Help Desk FAQ



What are my rights regarding a refund for defective merchandise?

In California, unless an item is sold "as is," all new merchandise (except clothing and consumable products) that is purchased primarily for personal, family or household use has a warranty implied by law. This implied warranty states that the merchandise must be fit for ordinary purposes. It exists for at least 60 days, or for as long as provided by any written warranty accompanying the item (up to one year).

The Uniform Commercial Code provides a similar, automatic “implied warranty of merchantability” (a guarantee that consumer products are free of substantial defects and will function properly for a reasonable period of time) in all other states. However, most (not all) states allow sellers to negate the implied warranty by selling something "as is" or otherwise saying there is no implied warranty. Fortunately, you may still have protections under other laws that govern the sale of merchandise. And you may also be able to dispute the charge with your credit card issuer if you purchased the item on plastic.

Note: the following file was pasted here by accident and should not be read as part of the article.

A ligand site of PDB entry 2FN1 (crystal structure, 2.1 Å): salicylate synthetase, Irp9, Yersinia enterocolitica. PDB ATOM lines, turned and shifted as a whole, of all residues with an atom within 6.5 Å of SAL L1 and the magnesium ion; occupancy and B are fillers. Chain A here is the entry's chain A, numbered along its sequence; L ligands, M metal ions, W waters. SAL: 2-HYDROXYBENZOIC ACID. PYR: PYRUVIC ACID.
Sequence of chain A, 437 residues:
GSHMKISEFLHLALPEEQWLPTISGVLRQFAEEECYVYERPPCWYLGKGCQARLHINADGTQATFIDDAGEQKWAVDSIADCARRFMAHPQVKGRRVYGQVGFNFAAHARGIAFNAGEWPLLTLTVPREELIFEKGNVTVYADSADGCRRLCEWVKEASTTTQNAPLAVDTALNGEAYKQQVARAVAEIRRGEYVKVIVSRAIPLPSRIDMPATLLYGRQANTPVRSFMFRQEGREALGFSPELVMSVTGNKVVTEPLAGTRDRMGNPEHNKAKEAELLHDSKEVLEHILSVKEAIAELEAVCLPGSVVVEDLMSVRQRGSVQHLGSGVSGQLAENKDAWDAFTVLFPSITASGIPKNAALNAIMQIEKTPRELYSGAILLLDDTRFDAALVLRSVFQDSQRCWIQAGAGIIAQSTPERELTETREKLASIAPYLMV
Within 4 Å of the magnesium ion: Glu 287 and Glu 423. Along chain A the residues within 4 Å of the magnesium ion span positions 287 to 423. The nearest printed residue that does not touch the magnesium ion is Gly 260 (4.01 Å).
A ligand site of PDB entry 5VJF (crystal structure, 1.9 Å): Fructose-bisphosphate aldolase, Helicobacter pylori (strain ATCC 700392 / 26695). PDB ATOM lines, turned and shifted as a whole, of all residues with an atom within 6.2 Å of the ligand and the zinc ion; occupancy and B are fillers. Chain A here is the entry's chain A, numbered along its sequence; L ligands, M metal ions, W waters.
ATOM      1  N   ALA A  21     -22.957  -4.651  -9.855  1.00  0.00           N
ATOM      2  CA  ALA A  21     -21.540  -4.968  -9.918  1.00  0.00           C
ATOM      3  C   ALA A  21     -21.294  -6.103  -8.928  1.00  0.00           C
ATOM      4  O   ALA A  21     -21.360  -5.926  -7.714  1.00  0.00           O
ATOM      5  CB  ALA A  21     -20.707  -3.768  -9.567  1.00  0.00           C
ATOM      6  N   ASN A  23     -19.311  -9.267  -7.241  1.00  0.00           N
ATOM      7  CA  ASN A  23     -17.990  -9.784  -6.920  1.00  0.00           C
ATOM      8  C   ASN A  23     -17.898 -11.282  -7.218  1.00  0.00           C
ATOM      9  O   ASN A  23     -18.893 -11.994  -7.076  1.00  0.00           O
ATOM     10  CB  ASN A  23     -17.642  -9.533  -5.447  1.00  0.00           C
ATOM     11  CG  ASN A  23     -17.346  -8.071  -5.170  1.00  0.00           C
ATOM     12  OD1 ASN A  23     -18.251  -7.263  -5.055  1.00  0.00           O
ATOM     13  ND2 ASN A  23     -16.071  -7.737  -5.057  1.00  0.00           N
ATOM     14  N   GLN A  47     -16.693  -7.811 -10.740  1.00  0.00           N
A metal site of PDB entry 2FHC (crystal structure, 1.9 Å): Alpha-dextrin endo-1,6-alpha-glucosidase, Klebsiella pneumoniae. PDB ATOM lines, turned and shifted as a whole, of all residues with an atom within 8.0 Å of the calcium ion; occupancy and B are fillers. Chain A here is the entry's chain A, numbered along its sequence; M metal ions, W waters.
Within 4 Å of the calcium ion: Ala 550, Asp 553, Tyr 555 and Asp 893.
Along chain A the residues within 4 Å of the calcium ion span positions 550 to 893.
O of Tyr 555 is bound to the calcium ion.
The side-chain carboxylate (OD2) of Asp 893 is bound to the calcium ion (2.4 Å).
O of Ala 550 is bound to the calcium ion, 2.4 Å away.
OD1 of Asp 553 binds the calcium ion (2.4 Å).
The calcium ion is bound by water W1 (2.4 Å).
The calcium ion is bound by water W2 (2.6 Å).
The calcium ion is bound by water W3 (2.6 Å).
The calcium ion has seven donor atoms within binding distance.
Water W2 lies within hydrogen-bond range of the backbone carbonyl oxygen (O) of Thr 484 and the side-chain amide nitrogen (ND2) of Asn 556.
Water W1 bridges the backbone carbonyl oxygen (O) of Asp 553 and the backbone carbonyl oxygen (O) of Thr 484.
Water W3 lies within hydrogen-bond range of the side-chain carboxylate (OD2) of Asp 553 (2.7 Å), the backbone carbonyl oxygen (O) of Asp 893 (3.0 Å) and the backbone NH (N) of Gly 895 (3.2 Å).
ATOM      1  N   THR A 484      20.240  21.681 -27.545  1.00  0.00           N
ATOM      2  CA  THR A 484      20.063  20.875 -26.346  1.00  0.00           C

If an item that is sold with a written warranty is defective, you are entitled to have it repaired, and if it cannot be repaired, to have it replaced or to receive a refund of the purchase price. If the item is too big to return, the company must either pay shipping costs or provide service at your home.

Learn more about warranty laws from Consumer Reports.




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